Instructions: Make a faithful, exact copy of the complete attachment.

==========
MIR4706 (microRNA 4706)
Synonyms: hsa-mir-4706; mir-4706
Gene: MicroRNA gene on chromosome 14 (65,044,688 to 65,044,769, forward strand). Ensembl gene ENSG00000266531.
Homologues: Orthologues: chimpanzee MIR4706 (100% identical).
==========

MIR4706 (microRNA 4706)
Synonyms: hsa-mir-4706; mir-4706
Gene: MicroRNA gene on chromosome 14 (65,044,688 to 65,044,769, forward strand). Ensembl gene ENSG00000266531.
Homologues: Orthologues: chimpanzee MIR4706 (100% identical).